Each game last 10 minutes and a little animated clock shows the countdown of the timer until winter begins. In the last 30 seconds of the game, the first frost arrives and the players are prompted to gather around their units around their leader in preparation for winter.
Any food within the leader’s radius is considered fair game for the tribe to consume. When winter hits, this number starts to slowly count down. Each unit is represents 10 tribes man. Each tribesman consumes a meal a day and winter lasts a variable number of days. When there is not enough food, 5 tribes people die per day.
If you end the winter with enough food, bonus babies are born!
Once winter is over, you get 1 point for each person outside your tribe and 2 points for each person inside your tribe. Bonus babies are scored as a tribe member.
Individual high scores are recorded and each player is shown their rank relative to how others have played in the past.
A group high score (the sum of all player scores) is also recorded and shown relative to how others have played in the past. This is a good opportunity for the interjection of value statements to clue players in on what is rewarded. For example: “Advanced civilization” vs. “Brutish rabble.” We should always display the scores attained by cooperating as a possible goal. Players will wonder how such high scores are humanly possible and this will clue them into the potential that they might want to explore other strategies.
Thoughts on balancing and message
The game mechanics as they stand are stripped of any message. The game can be played in a genocidal fashion or a purely collaborative fashion. Any message we desire must come from how the game systems are balanced and what strategies provide the player with the most desirable payoff. Here are some quick balancing techniques.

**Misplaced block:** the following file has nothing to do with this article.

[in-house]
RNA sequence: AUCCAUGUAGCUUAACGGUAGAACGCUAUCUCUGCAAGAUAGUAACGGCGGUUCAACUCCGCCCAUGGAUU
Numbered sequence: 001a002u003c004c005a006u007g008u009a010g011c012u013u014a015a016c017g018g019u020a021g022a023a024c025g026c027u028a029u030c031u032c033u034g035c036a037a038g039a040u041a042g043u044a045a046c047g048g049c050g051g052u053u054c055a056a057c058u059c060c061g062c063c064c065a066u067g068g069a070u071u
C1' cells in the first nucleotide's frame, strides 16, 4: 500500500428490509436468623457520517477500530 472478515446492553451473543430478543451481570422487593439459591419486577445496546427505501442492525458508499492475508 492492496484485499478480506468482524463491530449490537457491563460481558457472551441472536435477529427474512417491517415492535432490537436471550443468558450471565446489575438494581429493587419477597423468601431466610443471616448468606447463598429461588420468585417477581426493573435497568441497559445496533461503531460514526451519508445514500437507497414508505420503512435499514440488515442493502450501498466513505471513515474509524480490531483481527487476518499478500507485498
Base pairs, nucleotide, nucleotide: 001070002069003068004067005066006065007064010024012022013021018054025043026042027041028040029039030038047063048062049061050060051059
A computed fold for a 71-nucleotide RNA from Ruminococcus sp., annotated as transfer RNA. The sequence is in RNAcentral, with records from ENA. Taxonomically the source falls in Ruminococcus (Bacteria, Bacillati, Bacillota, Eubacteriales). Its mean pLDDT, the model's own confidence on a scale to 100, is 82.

- Converting resources is expensive: In the later levels, it should take most of your tribes efforts as gathers and builders to produce enough food for the winter.
- Give fighting a cost: When you escalate the violence and fight, you kill valuable people who could have contributed to gathering and producing more food. There is often a short term tactical gain, but long term, you put everyone at risk.
- Differentiated resources: It become difficult to go it alone because other people have what you need. This encourages collaboration.
Strategies we should enable
The following competitive strategies should all be possible once the game is balanced
- Genocide: Players can band together to wipe out an opposing team. There is a large opportunity cost to this activity.
- Stealing: Gatherers can rush another player’s stock pile and steal finished good and bring them back to their own stock pile.
- Defense: Warriors can be placed in defensive positions to prevent any enemy gatherers from stealing.
The following collaborative strategies should also be possible
- Gifting: It should be possible for a gatherer to give a specific resource to another player.
- Sharing of stock piles: Multiple players should be able to build one large stockpile that helps them all get through the winter. Just place both leaders on the same stockpile and everyone will share.
- Communication: Players should be able to negotiate and discuss shared goals.
In early levels, resources are readily available so that the ‘obvious’ strategy of defense and attack are quite viable. However, in later levels, resources become more limited so that cooperation becomes the more viable strategy.